6. At the international level, Guyana should continue the briefing and publicity campaigns at the United Nations, the Organization of American States, the Group of 77, the Association of Caribbean States, the Commonwealth and directly to the members of the Non Aligned Movement. In Europe, borders of nation states have changed with each European war down to the present day; the support of European countries in Guyana’s case would add an important dimension in the territorial controversy.
  7. At the UN General Assembly, Guyana must ensure that all member-states understand and support Guyana’s position. Guyana must also continue to support all issues dealing with peaceful settlements of disputes and non-use of force and the prohibition of the occupation of territory by force as in the case of (i) Israel’s occupation of Palestinian Territory, and (ii) the division of Cyprus.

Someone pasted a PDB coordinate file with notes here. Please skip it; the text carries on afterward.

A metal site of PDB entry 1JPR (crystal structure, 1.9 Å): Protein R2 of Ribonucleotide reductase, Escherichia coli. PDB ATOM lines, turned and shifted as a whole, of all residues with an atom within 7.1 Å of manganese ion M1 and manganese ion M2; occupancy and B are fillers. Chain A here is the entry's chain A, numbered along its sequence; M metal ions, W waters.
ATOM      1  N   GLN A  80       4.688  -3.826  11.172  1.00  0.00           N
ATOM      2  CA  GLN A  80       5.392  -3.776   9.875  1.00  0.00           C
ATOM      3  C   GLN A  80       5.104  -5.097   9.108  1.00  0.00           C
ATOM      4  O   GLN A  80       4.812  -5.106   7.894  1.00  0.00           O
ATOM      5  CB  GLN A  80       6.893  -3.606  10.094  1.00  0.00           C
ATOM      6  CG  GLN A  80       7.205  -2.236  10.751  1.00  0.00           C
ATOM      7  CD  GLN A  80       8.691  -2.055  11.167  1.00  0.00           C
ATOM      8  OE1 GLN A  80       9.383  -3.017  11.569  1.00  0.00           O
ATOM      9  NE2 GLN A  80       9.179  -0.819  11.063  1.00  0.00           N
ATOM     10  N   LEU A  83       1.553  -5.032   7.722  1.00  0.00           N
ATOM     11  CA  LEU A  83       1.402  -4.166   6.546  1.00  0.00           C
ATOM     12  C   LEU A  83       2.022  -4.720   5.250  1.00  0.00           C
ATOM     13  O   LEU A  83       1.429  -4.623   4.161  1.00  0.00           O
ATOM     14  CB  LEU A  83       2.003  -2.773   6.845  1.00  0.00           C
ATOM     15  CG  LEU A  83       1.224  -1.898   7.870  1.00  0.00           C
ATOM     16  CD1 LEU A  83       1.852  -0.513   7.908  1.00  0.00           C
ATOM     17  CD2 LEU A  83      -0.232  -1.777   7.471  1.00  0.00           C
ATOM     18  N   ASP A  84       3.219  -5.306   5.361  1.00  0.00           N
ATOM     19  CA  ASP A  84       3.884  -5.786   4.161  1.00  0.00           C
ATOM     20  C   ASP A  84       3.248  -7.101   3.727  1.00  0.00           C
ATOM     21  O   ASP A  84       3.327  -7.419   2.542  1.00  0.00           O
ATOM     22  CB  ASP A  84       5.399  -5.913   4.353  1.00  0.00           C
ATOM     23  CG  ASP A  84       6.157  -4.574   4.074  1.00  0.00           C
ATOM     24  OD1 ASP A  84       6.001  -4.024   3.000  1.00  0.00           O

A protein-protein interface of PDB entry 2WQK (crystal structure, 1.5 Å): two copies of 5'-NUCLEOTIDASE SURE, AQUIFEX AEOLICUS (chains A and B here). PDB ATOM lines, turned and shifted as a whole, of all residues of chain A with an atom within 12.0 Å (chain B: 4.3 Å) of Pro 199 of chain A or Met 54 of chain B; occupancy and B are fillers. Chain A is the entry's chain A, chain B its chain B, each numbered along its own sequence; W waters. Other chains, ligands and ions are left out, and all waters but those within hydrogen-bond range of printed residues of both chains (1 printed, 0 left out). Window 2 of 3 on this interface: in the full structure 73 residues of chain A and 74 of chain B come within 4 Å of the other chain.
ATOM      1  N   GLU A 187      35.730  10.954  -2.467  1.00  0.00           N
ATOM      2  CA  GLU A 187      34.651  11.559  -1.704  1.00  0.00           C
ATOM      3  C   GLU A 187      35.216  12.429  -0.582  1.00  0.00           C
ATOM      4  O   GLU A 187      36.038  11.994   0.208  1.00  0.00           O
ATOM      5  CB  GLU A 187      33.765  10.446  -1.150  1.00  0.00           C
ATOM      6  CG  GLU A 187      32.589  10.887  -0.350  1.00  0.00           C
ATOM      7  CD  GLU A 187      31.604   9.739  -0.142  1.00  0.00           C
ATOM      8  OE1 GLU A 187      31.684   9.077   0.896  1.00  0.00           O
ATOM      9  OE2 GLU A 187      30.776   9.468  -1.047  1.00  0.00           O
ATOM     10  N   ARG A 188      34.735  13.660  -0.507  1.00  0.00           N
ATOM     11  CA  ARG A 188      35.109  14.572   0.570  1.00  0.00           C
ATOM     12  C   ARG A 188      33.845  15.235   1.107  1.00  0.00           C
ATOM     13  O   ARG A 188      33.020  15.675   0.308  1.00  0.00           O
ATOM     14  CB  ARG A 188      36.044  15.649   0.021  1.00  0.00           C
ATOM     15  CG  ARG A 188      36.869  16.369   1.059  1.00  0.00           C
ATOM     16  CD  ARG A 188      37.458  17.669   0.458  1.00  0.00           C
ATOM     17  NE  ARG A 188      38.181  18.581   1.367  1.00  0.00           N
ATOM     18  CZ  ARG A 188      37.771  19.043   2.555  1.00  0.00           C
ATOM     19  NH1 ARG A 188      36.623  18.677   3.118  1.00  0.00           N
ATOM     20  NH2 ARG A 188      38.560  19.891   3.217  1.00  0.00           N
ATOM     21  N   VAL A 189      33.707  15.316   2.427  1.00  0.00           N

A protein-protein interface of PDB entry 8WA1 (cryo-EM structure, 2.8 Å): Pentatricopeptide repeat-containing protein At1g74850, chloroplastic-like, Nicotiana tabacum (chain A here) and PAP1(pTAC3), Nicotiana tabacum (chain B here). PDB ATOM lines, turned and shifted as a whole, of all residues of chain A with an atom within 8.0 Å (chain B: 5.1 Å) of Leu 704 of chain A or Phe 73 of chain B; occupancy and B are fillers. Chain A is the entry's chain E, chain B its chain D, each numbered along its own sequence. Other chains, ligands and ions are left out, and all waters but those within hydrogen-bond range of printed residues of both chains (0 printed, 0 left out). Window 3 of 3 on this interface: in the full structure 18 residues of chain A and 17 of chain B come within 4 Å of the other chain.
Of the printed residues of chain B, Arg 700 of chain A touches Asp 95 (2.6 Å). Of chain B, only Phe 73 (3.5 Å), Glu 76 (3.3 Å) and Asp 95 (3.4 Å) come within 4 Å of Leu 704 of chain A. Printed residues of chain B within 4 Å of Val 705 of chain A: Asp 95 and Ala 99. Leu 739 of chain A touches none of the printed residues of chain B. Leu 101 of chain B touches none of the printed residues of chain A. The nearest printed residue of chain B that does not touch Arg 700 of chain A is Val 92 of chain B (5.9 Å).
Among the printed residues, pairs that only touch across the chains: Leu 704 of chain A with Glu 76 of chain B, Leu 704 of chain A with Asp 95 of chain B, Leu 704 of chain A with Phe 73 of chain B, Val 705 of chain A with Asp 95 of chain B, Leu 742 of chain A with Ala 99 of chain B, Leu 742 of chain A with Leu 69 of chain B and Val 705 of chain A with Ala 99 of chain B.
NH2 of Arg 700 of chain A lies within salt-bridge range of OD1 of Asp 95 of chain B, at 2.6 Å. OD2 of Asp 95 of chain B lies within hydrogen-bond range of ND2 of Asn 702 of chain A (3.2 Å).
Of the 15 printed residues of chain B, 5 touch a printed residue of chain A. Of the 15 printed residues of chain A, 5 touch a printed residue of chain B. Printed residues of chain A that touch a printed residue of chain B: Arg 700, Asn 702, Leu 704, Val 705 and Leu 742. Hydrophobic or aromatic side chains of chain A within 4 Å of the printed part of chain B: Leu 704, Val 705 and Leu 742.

8. Guyana must deepen a dialogue with the United States of America and the Latin American states. In this respect, the following areas must be considered for emphasis:

(a) The initiation of a comprehensive dialogue with the USA

It must be borne in mind that it was the United States that took the side of Venezuela in 1895 and eventually forced both Venezuela and Great Britain to agree to arbitration. The award of 1899 could therefore be regarded as a victory for US diplomacy. Guyana must, in its diplomatic communication with the United States authorities, urge that government’s influence on Venezuela to withdraw its claim to Guyana’s territory. At the same time, Guyana should request the United States to declare its unqualified support for respect for international treaties and the sanctity of borders.

Currently, in the eyes of the USA, the Venezuelan claim and aggressive attitude towards Guyana does not constitute a threat to the peace and security of the region, but the narco-production and trafficking in Latin America, the guerrilla activities in Colombia, and also the current Venezuela-Cuba alliance do.